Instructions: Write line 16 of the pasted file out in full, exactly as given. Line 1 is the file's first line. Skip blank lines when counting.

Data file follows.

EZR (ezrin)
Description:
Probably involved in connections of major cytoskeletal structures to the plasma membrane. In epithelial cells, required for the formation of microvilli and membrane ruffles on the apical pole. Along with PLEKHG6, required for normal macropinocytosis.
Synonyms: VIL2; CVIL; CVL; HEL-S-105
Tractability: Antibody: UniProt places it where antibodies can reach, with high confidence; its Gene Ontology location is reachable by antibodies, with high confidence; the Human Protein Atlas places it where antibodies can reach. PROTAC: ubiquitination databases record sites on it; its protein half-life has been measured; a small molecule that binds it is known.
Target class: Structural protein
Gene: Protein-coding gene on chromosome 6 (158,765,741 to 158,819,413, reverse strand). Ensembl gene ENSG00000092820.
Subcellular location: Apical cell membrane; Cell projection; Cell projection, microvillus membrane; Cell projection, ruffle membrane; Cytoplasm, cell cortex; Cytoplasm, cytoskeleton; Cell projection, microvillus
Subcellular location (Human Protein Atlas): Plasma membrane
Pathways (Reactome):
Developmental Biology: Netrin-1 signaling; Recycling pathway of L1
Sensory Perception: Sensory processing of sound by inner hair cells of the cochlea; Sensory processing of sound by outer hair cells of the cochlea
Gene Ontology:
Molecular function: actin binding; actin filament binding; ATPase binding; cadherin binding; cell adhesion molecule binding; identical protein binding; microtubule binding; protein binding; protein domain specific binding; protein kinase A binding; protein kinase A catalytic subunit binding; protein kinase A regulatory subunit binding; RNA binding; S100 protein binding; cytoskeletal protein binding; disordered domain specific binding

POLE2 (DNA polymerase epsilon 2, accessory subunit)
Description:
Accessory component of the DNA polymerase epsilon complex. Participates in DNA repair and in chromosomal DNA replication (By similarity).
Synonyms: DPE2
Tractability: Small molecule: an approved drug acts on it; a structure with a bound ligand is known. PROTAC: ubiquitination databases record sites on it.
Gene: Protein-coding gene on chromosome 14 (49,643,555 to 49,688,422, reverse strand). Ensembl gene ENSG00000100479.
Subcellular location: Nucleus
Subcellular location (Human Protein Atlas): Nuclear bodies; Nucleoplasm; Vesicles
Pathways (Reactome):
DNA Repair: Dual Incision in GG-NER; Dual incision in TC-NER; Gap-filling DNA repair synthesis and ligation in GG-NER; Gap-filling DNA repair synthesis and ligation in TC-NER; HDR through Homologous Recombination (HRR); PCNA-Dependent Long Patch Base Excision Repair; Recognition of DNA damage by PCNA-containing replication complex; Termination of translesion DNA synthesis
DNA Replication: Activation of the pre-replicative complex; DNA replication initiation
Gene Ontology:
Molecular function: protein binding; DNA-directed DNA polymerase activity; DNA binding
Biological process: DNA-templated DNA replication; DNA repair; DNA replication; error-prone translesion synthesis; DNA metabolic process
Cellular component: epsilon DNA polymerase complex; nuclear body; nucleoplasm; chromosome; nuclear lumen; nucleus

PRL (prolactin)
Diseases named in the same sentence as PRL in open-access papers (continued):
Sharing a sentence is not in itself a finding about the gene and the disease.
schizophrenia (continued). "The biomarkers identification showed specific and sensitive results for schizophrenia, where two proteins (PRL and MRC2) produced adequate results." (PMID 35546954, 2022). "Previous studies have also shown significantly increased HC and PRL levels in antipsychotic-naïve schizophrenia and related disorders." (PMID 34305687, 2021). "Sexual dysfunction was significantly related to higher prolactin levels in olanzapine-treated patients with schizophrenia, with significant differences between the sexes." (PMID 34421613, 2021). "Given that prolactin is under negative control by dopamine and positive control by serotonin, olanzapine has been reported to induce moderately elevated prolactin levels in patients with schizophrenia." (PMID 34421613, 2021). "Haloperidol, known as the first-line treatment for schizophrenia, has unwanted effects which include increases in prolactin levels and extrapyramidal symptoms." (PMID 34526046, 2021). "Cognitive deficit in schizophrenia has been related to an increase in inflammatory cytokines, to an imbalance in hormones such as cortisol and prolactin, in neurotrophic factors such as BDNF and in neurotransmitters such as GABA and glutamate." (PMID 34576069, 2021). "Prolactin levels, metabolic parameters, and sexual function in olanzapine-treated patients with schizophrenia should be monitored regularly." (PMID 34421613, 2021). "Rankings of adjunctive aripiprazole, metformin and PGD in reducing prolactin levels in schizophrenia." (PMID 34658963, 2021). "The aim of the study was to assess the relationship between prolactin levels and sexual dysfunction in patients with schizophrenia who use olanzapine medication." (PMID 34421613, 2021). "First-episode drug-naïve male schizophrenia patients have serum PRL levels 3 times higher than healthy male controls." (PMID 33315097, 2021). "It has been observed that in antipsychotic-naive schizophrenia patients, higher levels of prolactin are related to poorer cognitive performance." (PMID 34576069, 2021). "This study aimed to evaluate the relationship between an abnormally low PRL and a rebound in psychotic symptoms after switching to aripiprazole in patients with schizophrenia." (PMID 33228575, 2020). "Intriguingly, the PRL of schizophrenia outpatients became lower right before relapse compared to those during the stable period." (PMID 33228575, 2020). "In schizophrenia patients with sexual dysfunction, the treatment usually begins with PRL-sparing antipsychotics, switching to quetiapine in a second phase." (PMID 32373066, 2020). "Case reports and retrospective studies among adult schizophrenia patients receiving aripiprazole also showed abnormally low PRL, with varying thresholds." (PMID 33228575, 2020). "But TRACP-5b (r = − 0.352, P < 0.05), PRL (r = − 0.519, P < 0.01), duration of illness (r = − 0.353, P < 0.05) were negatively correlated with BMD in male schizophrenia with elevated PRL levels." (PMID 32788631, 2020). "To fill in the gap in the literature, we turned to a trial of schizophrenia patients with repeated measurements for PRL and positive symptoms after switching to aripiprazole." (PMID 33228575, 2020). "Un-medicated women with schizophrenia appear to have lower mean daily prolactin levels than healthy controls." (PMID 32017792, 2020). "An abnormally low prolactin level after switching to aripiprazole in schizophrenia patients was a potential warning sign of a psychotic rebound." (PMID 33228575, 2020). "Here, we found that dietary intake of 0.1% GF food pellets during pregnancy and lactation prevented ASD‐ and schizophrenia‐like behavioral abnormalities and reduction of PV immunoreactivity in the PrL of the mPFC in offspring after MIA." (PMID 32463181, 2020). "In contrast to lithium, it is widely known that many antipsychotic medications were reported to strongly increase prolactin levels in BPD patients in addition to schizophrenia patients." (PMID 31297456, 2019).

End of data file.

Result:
Description: